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    No, the metal would not be the thimble. The thimble in a masonry chimney must be fireclay liner. The reason for this is that the temperature where the horizontal thimble meets the vertical chimney flu is very high. The fireclay thimble is designed to handle these temperatures.

    I was wondering whether the metal ring that is still in the hole is the remnants of a sheet metal cap that was locked in using the Great Stuff foam. Either way, you'll want to get rid of the sheet metal ring and the foam.

    More pics are needed. Take a picture directly into the hole to see what the inner workings of the wall/chimney look like.
  11. bogydave

    bogydave Minister of Fire

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    Welcome

    Do a "test fit" before you screw it together to make sure everything lines up well.
    Then post a Picture so the stove pipe gurus can look it over.
    They helped me out
    I had draft problems,
    I got a much better draft with 2 45° just before the chimney connection & double wall stove pipe.
    A good draft is key to good stove operations & no CO getting into the house.

    The foam around the metal piece looks link a weather plug was in there, not a working chimney, no signs of heat on the metal. No way to lock the stove pipe to it. Don't look right to me.
  12. mashman

    mashman New Member

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    Ah thanks, yes the sheet metal was probably all just part of a cap. I will remove it and get more pictures when I get home from work tonight.
    Thanks a lot for the help. I appreciate it
  13. mashman

    mashman New Member

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    So I took off the sheet metal and peeled away most of the white foam and all there is is a hole in the wall. It's really hard to get a picture because it's so dark but basically it's just a hole in the wall that goes right into the flue.
    Do I need to install a thimble (or have one installed?)

    Thanks
  14. begreen

    begreen Mooderator Staff Member

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    Yes, you want a sealed smoke path from the stove to the chimney.
  15. WoodNStuff

    WoodNStuff Combustion Analyzer

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    You definitely want a clay thimble. The wall that I see in your photo, that's a basement concrete block wall? Is your chimney made of concrete block also? If so, when you look into the hole, what is the total thickness of the wall? Basically, I would like to know whether the basement wall provides the thickness of one side of the chimney.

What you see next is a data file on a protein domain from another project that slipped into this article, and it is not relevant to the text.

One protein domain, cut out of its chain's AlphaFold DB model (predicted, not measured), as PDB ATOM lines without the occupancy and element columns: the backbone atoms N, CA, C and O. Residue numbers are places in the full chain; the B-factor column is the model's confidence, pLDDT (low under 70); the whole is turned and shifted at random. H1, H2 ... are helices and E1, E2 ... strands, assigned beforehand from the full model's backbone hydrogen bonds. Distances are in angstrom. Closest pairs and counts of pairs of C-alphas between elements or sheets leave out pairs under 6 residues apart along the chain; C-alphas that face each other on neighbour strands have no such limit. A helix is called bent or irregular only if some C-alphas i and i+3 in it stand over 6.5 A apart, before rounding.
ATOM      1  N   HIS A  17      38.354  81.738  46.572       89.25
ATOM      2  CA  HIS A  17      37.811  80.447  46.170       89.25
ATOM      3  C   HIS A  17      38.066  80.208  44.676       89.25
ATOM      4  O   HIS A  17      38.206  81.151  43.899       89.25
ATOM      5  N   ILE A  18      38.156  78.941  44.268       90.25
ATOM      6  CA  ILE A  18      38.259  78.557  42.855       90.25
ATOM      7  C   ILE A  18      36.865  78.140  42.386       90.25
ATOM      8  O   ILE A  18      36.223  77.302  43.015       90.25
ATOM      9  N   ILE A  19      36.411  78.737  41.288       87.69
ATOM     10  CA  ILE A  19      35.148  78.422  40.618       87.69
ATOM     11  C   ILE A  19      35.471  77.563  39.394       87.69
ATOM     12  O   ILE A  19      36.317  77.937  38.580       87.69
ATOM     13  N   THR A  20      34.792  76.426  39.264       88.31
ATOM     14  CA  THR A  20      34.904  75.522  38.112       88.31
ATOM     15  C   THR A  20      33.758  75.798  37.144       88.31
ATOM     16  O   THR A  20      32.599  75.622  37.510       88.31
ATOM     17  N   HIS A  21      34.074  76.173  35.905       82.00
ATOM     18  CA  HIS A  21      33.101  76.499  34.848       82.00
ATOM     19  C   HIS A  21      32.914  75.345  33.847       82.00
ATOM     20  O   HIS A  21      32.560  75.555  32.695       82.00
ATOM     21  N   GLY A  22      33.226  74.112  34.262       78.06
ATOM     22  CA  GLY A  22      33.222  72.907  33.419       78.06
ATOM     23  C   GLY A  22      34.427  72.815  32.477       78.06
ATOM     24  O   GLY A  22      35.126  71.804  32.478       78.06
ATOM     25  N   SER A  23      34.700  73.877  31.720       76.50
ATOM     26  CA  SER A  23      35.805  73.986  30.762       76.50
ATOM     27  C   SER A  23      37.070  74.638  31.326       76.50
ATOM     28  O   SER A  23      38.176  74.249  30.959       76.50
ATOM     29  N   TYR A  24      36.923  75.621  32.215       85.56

If you go to a brick yard and tell them you need a thimble, they'll likely cut you a piece of clay culvert pipe to the right length for your situation. You'll need to know the distance from the basement wall to the inside surface of your clay chimney liner.
  16. mashman

    mashman New Member

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    Yes, it's a concrete block wall, the chimney is brick on the exterior.
    So I was testing out the size and the uncrimped side of my 90 degree elbow is too big to fit through the hole. The crimped end fits perfect.
    Just curious, why can't I just get a coupling (male to male) of stove pipe and put that into the hole?

    I'm going to start calling around for a thimble but will the thimble and the pipe fit into the hole?
  17. WoodNStuff

    WoodNStuff Combustion Analyzer

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    For one thing there is foam holding in the bit of sheet metal ring that is in there. Foam burns. Second, the thimble area is a place where a high concentration of heat occurs because of the 90 degree bend and its close proximity to the wood stove. And at this point we have not even talked codes or best practices, etc.

    No, the thimble will not fit into the hole. You'll need to remove the remnants of the sheet metal and the foam. You'll need to make the hole larger to accept the new thimble with about 1/2" - 3/4" of space around the outside for mortar. It's not hard to do. A little bit of work and you'll know it's done right. You can use a hammer drill with masonry bit to drill a circle the size needed and then hammer and chisel to remove the pieces.

    You'll also have to shape the clay liner to accept the thimble. The thimble should not protrude into the interior of the flue, just flush with it. Use refractory cement for the thimble/flue joint. You can use regular mortar around the thimble to bond it to the other masonry.

    By the way, I'm not sure we touched on this but you have a clay liner in this chimney. Right?